2020 In Film: The Virus Complicates Cinema
About a year ago I wrote a piece on my belief that cinema had a strong year in 2019 and now as 2020 starts to churn towards the end, it’s time for another report card for the industry. Historically, rough economic and political environments have given the movies chances to give us an escape from the real world and some of our favorite films have come out during these periods of tough times. Golden age classics like It Happened One Night or Casablanca came during the depression and second World War. Musicals like My Fair Lady and The Sound Of Music gave Americans an escape during the socially tumultuous mid to late sixties. Jaws and Star Wars showed up during the bad news post-Watergate seventies. The Lord of the Rings trilogy coming in the aftermath of 9/11 and modern classics like The Dark Knight helping us forget war and economic trouble in the late 2000s. And just recently the Marvel Cinematic Universe entertaining us as we slogged through a slow economic recovery and a divisive time for the country. In 2020 with recession and a horrific pandemic ravaging the world, cinema on paper would have had a chance to help us escape our troubles once again. That is if cinema could escape the very troubles we’re facing this time.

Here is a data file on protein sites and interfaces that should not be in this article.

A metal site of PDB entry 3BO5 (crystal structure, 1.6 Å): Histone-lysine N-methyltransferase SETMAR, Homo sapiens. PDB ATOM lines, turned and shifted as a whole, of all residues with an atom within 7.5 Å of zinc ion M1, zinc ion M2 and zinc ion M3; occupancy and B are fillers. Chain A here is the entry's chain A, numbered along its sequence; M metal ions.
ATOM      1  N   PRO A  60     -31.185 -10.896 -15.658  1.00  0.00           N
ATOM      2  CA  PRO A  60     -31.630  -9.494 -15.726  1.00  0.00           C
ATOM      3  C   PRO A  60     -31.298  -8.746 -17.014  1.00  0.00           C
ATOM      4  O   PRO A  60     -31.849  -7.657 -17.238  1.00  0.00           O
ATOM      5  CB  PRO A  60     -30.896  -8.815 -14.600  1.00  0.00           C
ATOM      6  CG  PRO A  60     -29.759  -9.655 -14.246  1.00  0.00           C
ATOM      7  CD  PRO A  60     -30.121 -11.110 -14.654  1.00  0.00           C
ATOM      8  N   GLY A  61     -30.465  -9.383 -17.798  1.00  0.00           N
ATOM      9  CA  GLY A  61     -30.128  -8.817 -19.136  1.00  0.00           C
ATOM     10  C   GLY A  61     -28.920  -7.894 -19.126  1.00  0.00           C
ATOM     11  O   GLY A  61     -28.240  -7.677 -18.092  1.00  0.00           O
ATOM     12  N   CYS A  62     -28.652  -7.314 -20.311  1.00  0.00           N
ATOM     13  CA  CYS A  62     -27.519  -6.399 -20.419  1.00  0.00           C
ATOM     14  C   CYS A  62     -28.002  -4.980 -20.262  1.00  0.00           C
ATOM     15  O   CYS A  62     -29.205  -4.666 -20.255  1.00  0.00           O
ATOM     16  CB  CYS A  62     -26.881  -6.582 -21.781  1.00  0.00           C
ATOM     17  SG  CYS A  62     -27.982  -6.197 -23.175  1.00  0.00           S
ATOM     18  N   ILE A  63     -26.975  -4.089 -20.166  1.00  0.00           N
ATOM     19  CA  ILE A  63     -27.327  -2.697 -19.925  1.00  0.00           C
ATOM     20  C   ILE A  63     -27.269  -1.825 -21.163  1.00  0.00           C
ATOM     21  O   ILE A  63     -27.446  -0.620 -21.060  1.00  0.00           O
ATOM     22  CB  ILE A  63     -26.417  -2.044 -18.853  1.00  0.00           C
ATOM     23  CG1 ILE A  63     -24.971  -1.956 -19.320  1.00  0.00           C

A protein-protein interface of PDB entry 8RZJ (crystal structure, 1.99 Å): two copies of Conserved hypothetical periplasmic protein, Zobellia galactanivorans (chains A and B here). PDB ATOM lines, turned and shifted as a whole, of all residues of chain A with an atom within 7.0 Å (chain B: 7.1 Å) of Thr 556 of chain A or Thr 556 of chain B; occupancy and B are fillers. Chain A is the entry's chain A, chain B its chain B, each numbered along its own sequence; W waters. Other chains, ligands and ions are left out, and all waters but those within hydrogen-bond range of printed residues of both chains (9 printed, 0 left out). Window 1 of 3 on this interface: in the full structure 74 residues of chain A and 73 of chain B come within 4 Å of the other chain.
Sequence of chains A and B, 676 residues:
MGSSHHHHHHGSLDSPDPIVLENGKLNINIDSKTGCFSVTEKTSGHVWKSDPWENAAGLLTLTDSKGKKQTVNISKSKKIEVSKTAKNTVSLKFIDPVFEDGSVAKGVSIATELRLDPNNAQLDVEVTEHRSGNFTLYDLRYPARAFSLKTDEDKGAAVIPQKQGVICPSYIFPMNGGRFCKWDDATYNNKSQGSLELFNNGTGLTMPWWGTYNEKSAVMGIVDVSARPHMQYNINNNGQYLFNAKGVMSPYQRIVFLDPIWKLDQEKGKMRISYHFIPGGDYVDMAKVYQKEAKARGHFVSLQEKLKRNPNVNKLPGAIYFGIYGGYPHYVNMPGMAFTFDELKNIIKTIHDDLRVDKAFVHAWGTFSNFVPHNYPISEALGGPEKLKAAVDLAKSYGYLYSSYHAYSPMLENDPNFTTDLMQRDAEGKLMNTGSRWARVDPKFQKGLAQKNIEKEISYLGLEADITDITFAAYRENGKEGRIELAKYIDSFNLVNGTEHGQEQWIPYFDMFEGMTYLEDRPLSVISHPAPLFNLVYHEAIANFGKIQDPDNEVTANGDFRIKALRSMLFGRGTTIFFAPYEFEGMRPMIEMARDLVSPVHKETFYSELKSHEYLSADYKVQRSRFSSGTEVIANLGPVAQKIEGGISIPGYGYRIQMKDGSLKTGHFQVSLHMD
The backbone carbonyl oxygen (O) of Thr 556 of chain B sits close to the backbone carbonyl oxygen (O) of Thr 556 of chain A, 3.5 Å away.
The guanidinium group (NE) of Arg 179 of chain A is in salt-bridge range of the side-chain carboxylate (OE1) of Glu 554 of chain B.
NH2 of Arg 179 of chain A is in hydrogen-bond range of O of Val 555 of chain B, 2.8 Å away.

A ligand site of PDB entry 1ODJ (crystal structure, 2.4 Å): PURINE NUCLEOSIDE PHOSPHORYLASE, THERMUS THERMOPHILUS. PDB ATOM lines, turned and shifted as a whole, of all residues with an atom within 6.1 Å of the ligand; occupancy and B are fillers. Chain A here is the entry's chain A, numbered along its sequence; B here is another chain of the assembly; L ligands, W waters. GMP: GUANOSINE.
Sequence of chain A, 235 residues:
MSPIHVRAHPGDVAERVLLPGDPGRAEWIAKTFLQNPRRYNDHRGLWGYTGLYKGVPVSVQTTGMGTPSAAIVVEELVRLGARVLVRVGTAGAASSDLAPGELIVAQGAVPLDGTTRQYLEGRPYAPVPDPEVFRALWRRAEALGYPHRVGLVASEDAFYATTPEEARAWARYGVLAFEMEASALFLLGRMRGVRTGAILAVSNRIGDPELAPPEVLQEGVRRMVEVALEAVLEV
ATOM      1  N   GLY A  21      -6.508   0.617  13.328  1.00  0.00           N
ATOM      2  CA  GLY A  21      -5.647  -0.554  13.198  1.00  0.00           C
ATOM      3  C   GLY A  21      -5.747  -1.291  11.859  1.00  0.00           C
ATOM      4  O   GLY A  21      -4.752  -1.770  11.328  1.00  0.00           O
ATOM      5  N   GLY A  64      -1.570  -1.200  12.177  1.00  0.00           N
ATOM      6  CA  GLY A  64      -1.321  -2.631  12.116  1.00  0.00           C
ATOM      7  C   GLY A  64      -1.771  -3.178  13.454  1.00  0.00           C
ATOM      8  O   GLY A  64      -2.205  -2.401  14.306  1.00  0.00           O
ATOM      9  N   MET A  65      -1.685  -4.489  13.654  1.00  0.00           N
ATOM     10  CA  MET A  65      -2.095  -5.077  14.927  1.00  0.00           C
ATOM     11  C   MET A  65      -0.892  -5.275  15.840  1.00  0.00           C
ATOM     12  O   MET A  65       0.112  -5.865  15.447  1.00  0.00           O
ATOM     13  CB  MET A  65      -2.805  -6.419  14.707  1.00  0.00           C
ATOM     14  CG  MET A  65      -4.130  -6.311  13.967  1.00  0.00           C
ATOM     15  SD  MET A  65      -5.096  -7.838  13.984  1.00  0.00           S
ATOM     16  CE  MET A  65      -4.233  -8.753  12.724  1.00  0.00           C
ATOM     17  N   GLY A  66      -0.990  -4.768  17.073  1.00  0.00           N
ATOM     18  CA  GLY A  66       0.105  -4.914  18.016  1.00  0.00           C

Obviously lives lost, personal financial hardship, political turmoil, and the like are all the biggest effects of COVID-19. But among the many industries hit hard by the pandemic, save for maybe dine-in restaurants, no other industry may have taken as much of a hit as the movie industry did this year. A year ago, cinema was coming off a hot schedule filled with blockbuster popcorn films that featured a taste for every kind of movie fan; this year we’ve been struggling to see big titles get released and counting on VOD more than ever before. Last year the movie studios (mostly Disney) saw billions of dollars come into the box office with all but one of the top ten worldwide grossing films making a billion; this year the top worldwide grossing film as of this writing hasn’t made even half a billion. Last year film festivals and award shows were highly competitive with the industry churning out some highly well criticized films and incredible acting performances; this year those festivals struggle to be showcased and the awards ceremonies have been postponed to give a little more time for more high-quality films to qualify for contention. And finally, cinema has found itself in the crossroads of major change as movie studios have begun to face-off with theatres in attempts to see who’ll blink first as pressure mounts on the studios to release these films, they’ve spent hundreds of millions making – but they keep delaying.
Folks a lot of negative has happened in 2020 and the art and business of movie making has not been immune to that curse. I have to report back that 2020 was NOT an overall good year for the movie industry…but it wasn’t ALL bad either.
– Popcorn Flicks (Mostly) Take A Back Seat